2. I don't buy the men-can't-be-friends-with-women business. I know, for me, that a big motivator in many a new friendship is that low-key sexual attraction that sustains my interest in the person long enough to get to know them. Then it wears off and we can just continue on with the business of being friends. I do think lots of straight guys (eep - generalization coming) are pretty socially pathetic when it comes to knowing how to interact with a woman in a non-sexual way - like, they don't know how to actually just BE, and instead put on this whole machismo pick-up thing and it's embarrassing. That pink-tied dude is definitely embarrassed somewhere in the world right now. And he blew his chances at actually truly connecting with you, cerebrally or whatever. Spiritually, perhaps (barf)

3. I think you're super-brave for being such an adventurer and that is just so cool.

Barry said...

As others have said, PT sounds like a real winner. I mean, come on, he's willing to do you such a favour by offering to appreciate your female beauty!

Speaking from a guy's perspective, the problem I have with pushy folks like him is that it is by getting all pushy they make a lasting impression, making women feel that that must be what guys are like when really (I hope) he is in the minority.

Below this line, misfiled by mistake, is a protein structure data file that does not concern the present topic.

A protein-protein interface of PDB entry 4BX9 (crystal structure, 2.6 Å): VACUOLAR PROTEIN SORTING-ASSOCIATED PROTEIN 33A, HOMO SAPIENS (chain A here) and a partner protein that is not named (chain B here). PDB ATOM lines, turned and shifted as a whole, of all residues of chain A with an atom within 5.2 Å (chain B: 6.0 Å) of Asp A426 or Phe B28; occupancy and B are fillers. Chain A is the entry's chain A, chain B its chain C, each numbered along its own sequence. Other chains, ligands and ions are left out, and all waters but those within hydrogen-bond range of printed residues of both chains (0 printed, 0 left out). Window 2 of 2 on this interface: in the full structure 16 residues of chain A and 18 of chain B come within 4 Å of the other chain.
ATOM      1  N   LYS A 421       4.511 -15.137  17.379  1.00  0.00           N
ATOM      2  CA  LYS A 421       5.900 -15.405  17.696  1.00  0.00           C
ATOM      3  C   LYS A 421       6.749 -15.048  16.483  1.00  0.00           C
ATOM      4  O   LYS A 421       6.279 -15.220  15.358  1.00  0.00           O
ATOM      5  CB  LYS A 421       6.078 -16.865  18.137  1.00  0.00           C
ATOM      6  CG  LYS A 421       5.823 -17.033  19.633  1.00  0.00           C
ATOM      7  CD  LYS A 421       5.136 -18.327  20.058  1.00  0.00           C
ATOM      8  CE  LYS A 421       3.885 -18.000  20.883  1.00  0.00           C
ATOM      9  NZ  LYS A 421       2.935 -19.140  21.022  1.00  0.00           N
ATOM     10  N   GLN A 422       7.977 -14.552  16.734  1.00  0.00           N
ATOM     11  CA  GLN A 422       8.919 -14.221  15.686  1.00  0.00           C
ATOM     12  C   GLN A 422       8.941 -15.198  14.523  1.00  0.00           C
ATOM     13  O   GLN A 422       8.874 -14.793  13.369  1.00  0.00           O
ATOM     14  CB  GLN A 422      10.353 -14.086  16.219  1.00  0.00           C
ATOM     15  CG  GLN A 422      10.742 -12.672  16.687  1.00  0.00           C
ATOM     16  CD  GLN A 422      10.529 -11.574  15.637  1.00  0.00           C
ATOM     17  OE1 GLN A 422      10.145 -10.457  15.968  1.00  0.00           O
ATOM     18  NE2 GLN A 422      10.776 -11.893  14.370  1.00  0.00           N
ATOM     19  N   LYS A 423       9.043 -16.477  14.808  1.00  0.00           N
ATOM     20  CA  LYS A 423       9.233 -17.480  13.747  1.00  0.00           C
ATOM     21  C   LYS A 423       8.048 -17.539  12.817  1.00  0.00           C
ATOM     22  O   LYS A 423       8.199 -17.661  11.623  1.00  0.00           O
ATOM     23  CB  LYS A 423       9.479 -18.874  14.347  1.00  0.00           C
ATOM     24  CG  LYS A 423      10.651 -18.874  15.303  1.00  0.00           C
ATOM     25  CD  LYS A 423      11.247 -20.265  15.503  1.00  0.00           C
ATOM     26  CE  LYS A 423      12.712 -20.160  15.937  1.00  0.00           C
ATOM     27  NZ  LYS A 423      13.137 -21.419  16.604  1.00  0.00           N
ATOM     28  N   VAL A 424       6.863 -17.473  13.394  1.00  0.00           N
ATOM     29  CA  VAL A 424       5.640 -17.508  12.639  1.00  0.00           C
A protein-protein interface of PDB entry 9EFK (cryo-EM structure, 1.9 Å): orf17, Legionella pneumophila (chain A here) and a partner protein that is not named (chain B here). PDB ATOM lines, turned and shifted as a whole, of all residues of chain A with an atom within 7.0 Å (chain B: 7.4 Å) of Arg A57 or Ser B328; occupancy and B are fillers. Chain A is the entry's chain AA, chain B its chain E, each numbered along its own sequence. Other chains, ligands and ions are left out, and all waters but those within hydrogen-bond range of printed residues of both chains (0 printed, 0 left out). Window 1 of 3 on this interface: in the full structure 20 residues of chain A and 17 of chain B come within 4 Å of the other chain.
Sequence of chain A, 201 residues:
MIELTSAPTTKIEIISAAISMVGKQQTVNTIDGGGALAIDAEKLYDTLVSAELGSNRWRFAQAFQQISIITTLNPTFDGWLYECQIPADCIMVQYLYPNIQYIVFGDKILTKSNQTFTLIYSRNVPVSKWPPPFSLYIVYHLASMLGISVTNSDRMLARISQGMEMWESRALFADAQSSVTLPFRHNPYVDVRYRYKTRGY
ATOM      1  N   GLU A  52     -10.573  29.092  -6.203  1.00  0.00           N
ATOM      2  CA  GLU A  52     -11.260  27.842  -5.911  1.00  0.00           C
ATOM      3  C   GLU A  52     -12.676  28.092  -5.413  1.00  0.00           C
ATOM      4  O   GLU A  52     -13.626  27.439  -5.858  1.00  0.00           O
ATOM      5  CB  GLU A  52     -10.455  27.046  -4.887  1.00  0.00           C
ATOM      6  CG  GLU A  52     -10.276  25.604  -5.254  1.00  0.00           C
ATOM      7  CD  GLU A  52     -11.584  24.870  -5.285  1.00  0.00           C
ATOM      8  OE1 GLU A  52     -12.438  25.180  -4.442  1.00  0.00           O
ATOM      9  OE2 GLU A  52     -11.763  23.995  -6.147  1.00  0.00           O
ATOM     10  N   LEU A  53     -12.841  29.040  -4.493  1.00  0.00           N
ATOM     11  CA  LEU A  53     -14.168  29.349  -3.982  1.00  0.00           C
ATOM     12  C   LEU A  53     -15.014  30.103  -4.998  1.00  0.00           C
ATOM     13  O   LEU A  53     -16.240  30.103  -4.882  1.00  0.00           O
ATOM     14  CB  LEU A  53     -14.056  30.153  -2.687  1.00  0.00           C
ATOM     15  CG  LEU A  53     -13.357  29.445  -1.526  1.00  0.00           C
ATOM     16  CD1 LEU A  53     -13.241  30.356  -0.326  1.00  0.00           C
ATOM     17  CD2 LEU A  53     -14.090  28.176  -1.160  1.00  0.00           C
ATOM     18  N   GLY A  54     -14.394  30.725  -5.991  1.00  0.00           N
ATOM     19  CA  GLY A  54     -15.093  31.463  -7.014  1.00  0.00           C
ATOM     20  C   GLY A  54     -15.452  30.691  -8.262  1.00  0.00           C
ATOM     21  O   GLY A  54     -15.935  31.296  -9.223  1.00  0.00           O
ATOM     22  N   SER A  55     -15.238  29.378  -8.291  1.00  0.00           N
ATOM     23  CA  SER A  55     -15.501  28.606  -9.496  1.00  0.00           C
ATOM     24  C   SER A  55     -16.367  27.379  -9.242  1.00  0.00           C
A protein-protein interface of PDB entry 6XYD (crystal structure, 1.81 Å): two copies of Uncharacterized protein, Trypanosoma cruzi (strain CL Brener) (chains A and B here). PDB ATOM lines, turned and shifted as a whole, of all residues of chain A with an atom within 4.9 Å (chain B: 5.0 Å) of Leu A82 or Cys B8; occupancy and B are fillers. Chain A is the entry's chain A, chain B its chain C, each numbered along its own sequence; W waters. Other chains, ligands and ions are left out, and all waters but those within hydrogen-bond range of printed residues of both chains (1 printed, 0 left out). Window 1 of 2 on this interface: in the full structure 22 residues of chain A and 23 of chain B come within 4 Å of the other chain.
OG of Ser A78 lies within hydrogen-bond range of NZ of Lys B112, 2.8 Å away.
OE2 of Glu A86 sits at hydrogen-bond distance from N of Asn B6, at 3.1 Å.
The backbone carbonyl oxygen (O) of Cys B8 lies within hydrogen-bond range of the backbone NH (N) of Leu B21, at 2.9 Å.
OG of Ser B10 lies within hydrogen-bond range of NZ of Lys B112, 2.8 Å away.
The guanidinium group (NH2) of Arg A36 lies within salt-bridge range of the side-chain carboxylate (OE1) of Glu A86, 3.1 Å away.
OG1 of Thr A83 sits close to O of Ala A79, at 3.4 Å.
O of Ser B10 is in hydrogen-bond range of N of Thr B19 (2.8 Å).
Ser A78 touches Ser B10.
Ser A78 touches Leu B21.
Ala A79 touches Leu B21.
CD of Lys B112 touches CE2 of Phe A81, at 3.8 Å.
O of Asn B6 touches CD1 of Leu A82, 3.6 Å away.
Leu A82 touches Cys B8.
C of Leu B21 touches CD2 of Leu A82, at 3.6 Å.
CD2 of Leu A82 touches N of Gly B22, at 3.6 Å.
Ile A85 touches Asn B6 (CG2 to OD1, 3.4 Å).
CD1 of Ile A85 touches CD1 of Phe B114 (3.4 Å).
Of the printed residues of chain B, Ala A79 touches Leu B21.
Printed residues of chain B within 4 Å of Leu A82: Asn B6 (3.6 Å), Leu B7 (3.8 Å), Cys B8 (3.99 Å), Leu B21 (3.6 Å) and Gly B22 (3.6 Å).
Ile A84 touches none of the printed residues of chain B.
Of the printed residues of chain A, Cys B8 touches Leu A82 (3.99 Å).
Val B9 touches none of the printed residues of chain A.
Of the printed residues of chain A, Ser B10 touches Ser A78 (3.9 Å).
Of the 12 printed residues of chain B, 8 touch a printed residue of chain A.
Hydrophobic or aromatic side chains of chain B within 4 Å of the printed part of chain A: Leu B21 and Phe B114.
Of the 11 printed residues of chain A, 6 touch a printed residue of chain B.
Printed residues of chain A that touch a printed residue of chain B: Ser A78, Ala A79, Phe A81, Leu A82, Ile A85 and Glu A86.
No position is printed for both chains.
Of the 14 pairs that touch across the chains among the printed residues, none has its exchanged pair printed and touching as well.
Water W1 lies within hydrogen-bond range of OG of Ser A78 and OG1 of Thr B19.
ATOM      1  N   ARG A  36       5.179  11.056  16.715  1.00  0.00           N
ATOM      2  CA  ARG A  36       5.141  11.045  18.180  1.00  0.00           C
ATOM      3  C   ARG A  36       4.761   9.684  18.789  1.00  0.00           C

Hilaire said...

Thanks for all your commiseration, folks. Sounds like this is a common experience, to some extent.

Grumpy: that thing about guys liking your edge made me laugh - cynically!! Good lord.

Flavia: I think you're right that part of it is the challenge. And the triumph it would mean to get me into bed...though that itself is so misguided. Even if a lesbian does sleep with a guy, it doesn't mean he's *won* anything...nor that she's not a lesbian anymore, of course!

MW, What a great way to put it!

Red Phone: Hey, so fun that you've showed up here to comment - love to have your voice here! I so doubt he was gay...he was actually really "in touch with his feminine side", which is why he could be so comfortable in his pink tie, according to him. He thought this was why he was so successful with the ladies, too.

Good point about the way that men often aren't socialized to know how to be with a woman with no sexual undertones.

Did you see Jennifer Beals on the Late Late Show - clip is at LWO? She's so shy!

Barry, thanks for stopping by and commenting! I would be pissed off at such behaviour, too, were I a guy.